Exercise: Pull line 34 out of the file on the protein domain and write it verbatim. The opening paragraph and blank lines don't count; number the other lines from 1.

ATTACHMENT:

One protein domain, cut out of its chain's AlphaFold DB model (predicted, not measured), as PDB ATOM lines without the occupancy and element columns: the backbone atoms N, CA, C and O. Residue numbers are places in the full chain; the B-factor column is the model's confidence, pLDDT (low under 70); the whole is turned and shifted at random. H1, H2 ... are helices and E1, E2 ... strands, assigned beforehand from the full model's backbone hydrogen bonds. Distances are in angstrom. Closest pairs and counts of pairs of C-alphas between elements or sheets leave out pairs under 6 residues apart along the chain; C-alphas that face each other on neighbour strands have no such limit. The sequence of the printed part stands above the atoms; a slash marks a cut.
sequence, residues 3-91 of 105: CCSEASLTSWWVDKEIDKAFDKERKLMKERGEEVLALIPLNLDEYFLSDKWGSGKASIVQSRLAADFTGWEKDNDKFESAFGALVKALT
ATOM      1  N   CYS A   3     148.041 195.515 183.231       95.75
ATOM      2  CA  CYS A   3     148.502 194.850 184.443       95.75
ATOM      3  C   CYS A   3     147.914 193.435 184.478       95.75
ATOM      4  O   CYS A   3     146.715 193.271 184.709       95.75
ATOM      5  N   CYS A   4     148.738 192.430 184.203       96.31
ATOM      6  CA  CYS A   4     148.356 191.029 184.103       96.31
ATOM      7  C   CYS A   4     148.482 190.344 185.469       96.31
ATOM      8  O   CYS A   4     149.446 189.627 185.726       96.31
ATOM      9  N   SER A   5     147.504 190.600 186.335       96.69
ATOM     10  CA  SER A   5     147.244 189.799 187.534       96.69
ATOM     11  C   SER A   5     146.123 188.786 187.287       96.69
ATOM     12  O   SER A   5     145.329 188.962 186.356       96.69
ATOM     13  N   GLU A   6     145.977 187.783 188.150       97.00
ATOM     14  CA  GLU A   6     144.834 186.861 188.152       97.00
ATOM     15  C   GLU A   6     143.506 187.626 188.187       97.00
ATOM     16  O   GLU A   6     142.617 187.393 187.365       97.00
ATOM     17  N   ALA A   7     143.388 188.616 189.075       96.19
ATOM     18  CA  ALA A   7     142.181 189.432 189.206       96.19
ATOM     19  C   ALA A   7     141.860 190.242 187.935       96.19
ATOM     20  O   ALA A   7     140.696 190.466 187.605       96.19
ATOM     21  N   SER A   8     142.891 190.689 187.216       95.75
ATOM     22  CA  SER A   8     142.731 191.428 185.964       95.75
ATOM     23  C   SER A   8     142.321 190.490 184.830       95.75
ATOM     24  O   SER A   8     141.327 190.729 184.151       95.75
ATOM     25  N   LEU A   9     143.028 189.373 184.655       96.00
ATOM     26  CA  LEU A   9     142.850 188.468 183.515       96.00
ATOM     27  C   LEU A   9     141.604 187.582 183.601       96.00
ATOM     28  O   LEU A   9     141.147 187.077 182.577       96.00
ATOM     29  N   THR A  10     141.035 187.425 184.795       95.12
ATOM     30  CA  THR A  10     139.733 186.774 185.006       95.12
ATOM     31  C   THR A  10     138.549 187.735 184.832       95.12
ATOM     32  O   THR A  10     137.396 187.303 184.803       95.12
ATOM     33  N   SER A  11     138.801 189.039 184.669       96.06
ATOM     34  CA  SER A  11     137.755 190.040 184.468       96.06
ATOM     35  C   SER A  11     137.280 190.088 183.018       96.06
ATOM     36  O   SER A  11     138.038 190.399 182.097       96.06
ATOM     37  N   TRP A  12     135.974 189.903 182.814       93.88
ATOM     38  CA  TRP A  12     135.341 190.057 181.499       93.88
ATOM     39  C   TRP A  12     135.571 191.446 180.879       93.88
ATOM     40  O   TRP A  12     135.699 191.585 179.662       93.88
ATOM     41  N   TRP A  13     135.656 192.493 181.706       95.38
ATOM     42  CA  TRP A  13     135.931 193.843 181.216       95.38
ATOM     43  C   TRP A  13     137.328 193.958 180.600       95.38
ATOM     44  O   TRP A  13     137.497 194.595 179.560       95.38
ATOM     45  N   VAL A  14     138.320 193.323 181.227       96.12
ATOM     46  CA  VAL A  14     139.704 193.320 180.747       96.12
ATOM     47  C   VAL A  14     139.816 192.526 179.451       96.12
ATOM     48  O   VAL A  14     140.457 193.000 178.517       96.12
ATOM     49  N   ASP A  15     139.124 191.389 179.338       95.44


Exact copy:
ATOM     33  N   SER A  11     138.801 189.039 184.669       96.06